The median hourly wage for cooks was $12.67 in May 2019. The median wage is the wage at which half the workers in an occupation earned more than that amount and half earned less. The lowest 10 percent earned less than $9.06, and the highest 10 percent earned more than $18.27.

Median hourly wages for cooks in May 2019 were as follows:

Cooks, private household $18.21
Cooks, all other 14.79
Cooks, restaurant 13.36
Cooks, institution and cafeteria 13.34
Cooks, short order 12.09
Cooks, fast food 11.30

In May 2019, the median hourly wages for cooks in the top industries in which they worked were as follows:

Healthcare and social assistance $13.55
Educational services; state, local, and private 12.52
Restaurants and other eating places 12.40

Pay for cooks varies greatly by region and type of employer. Pay is usually highest in hotels, many of which are located in major metropolitan and resort areas.

Most cooks work full time. Work shifts can include early mornings, late evenings, weekends, and holidays. Schedules for cooks in school cafeterias and some institutional cafeterias are usually more regular. Cooks working in schools may work just during the school year, typically for 9 or 10 months. Similarly, some resort establishments offer seasonal employment only.

Job Outlook About this section


Percent change in employment, projected 2019-29



Cooks and food preparation workers


Total, all occupations



Overall employment of cooks is projected to grow 10 percent from 2019 to 2029, much faster than the average for all occupations. Individual growth rates will vary by specialty.

Population and income growth are expected to result in greater consumer demand for food at a variety of dining places. People will continue to eat out, buy takeout meals, or have food delivered. In response to increased consumer demand, more restaurants, cafeterias, and catering services will open and serve more meals. These establishments will require more cooks to prepare meals for customers.

In addition, consumers continue to prefer healthier foods and faster service in restaurants, grocery stores, and other dining venues. To prepare high quality meals at these places, many managers and chefs will require experienced cooks, such as restaurant cooks.

Employment of fast food cooks is projected to decline as many establishments attempt to streamline operations by hiring other workers, such as fast food and counter workers, who both prepare and serve food to customers. Employment of short order cooks also is projected to decline as other workers take on the duties of these cooks in full-service restaurants. Cooks in private households face competition from the many food delivery service options that are expected to reduce the need for these workers, who are often self-employed.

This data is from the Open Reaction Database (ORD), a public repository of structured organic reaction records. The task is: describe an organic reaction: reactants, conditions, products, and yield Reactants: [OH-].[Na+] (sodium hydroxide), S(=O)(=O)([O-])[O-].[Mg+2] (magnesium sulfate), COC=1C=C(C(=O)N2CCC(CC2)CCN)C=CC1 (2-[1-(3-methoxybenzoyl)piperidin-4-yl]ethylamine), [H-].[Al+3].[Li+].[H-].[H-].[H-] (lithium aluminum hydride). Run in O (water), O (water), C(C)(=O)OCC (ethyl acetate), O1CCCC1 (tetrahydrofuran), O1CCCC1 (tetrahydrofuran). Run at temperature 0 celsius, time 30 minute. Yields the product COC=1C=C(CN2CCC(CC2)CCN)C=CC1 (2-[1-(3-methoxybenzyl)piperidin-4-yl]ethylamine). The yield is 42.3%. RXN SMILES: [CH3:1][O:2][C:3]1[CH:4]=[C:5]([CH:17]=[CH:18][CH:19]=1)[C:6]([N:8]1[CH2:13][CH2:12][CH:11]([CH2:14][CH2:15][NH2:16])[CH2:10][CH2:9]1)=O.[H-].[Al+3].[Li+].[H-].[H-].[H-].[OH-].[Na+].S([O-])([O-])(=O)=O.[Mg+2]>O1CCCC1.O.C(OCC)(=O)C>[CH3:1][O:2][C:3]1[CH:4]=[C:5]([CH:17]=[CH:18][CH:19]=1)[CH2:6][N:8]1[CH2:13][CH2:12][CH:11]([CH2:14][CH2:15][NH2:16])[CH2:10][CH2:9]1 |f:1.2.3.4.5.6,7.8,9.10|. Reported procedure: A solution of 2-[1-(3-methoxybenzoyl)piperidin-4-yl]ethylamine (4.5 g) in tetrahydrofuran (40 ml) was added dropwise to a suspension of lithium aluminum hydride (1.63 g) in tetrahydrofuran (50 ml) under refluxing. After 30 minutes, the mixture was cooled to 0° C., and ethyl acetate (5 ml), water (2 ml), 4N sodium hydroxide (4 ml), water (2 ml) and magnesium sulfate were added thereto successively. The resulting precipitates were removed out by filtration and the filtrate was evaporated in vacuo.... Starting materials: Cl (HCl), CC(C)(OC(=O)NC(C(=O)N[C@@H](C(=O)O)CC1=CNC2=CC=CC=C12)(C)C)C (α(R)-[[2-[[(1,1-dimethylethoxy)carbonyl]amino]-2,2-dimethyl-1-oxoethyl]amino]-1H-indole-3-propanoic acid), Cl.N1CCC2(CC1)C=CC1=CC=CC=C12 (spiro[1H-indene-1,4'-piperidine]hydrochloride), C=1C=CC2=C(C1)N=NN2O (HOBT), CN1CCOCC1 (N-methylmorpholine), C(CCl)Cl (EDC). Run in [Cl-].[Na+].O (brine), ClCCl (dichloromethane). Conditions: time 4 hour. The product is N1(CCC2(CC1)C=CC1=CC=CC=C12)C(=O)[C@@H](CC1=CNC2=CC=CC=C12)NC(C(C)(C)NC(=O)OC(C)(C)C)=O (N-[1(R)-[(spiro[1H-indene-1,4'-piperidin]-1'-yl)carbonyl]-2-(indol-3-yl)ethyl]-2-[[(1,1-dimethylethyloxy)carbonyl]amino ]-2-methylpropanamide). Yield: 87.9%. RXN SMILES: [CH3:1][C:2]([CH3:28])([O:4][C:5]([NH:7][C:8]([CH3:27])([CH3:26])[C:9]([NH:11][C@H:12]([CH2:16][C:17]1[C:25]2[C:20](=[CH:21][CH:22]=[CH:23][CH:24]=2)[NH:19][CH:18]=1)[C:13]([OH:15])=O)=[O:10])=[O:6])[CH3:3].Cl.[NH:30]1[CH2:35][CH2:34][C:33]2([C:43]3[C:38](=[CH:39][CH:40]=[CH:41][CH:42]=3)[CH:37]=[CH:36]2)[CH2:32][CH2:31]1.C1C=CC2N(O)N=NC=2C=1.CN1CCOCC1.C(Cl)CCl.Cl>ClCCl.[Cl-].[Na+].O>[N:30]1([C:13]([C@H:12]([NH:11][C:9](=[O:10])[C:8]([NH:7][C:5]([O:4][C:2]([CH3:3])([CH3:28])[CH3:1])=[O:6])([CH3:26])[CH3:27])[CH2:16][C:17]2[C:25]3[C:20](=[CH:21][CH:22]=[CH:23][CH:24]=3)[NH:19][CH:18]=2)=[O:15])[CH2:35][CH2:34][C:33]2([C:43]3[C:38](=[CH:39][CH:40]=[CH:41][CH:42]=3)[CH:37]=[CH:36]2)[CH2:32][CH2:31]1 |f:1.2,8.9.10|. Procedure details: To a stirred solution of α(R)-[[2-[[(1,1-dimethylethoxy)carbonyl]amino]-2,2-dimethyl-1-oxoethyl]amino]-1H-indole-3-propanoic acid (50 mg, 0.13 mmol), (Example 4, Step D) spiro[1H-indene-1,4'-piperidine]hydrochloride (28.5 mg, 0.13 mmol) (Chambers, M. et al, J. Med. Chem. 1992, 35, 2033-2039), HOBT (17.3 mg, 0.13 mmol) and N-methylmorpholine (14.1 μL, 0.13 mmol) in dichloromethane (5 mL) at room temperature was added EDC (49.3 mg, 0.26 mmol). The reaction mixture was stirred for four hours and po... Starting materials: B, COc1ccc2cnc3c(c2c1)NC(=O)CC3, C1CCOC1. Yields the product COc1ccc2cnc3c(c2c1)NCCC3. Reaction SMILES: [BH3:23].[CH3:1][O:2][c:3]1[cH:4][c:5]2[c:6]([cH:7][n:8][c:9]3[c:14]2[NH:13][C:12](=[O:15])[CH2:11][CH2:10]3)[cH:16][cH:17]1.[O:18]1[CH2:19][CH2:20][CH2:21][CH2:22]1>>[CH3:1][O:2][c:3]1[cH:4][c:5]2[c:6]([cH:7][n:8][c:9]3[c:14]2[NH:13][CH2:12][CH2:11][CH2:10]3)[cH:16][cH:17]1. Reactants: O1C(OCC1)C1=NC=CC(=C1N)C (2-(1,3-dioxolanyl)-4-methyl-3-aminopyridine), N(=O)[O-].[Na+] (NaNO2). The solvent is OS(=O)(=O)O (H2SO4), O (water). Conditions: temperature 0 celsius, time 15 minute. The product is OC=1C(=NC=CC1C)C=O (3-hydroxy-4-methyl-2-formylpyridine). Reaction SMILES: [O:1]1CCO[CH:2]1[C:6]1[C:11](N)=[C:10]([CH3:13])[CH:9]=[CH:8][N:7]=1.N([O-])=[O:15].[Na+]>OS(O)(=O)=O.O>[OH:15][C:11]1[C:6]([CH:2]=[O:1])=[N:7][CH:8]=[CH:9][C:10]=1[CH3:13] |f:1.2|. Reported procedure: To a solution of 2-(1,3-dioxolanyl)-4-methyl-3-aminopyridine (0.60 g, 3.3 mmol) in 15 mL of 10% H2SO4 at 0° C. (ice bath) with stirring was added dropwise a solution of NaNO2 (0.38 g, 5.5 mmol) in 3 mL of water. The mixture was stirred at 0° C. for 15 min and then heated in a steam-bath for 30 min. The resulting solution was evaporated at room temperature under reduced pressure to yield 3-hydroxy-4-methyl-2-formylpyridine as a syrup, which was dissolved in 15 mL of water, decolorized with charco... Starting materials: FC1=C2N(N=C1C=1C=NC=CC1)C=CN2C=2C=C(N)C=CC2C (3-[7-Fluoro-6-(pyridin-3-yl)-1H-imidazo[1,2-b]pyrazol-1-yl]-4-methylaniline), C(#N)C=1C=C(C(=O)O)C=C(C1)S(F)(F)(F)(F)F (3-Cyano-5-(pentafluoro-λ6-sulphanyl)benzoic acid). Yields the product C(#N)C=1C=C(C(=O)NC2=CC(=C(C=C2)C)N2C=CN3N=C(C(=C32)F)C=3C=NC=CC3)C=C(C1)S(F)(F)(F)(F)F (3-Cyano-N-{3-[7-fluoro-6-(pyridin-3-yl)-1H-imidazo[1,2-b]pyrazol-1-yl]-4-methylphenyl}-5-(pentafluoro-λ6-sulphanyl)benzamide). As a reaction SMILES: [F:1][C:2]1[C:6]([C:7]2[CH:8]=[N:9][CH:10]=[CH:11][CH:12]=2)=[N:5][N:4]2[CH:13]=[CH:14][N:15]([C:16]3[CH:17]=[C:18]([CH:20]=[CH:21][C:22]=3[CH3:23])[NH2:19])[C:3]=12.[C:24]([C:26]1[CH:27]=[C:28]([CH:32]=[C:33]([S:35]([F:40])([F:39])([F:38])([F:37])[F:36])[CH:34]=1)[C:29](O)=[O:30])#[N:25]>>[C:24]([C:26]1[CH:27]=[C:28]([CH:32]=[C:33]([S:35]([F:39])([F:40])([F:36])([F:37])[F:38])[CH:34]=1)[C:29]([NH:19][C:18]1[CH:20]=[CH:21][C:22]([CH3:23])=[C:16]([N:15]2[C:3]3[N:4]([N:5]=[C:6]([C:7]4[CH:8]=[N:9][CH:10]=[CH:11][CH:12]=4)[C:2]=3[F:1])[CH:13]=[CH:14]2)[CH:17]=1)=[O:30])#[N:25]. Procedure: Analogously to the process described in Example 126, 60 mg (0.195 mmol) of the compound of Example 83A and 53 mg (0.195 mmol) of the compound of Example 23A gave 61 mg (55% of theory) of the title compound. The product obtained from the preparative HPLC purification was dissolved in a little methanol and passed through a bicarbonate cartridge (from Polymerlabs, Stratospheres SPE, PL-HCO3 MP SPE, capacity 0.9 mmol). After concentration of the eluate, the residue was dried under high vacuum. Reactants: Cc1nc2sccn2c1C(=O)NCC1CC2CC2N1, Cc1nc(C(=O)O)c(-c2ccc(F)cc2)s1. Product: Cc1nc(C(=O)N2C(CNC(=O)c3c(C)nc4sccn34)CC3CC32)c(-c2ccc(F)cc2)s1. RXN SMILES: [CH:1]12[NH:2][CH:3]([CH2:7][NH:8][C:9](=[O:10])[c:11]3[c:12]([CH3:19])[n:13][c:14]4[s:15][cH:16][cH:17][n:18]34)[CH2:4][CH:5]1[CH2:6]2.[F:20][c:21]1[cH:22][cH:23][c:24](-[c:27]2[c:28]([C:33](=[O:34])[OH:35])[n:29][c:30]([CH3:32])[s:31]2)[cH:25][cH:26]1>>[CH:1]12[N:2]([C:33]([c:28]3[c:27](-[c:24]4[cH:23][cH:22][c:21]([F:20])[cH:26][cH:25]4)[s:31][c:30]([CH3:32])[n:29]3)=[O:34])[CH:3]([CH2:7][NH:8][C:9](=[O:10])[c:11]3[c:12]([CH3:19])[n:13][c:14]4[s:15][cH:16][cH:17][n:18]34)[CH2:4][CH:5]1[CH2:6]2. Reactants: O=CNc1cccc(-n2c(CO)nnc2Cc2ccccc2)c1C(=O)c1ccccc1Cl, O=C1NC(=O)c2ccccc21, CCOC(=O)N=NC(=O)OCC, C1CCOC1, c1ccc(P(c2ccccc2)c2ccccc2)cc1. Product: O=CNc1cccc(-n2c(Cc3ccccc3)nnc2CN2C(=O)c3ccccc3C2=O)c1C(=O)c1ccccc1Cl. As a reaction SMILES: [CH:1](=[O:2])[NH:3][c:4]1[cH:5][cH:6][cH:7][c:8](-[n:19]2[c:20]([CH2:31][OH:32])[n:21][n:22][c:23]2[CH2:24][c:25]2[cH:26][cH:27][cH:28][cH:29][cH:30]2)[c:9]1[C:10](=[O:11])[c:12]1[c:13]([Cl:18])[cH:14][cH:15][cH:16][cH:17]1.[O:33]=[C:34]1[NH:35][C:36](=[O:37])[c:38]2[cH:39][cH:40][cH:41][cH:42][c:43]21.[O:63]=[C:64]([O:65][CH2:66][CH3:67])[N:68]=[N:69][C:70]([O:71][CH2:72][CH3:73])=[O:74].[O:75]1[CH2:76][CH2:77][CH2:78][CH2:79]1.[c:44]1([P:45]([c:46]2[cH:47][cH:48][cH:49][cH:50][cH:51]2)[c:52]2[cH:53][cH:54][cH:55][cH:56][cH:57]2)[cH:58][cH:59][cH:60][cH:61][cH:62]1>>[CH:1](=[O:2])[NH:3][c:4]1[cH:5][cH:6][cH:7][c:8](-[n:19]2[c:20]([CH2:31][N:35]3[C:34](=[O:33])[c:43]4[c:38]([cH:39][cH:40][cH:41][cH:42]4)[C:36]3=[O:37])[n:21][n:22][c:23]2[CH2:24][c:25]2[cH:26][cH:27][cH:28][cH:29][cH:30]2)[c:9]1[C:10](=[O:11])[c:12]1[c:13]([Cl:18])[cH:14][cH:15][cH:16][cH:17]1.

Job Prospects

Overall job opportunities are expected to be very good as a result of employment growth and the need to replace workers who leave the occupation. Cooks with previous training and related work experience will have the best job prospects.

Those who can prepare more complex dishes will have the best job opportunities at restaurant chains, upscale restaurants, and hotels.

Employment projections data for cooks, 2019-29
Occupational Title SOC Code Employment, 2019 Projected Employment, 2029 Change, 2019-29 Employment by Industry
Percent Numeric

SOURCE: U.S. Bureau of Labor Statistics, Employment Projections program


35-2010 2,571,700 2,828,400 10 256,600 Get data

Cooks, fast food

35-2011 534,000 462,300 -13 -71,600 Get data

Cooks, institution and cafeteria

35-2012 420,200 428,700 2 8,500 Get data

Cooks, private household

35-2013 23,800 22,300 -6 -1,500 Get data

Cooks, restaurant

35-2014 1,417,300 1,744,600 23 327,300 Get data

Cooks, short order

35-2015 154,700 147,900 -4 -6,800 Get data

Cooks, all other

35-2019 21,800 22,500 3 800 Get data

Contacts for More Information About this section

For information about culinary apprenticeship programs registered with the U.S. Department of Labor, contact the local office of your state employment service agency, or check the U.S. Department of Labor's Apprenticeship program online or by phone at 877-872-5627.

For more information about cooking careers, visit

American Culinary Federation

National Restaurant Association

For information about becoming a personal chef, visit

American Personal & Private Chef Association


For career videos on cooks, visit 

Cooks, short order

Cooks, institution and cafeteria


Cooks, All Other

Cooks, Fast Food

Cooks, Institution and Cafeteria

Cooks, Private Household

Cooks, Restaurant

Cooks, Short Order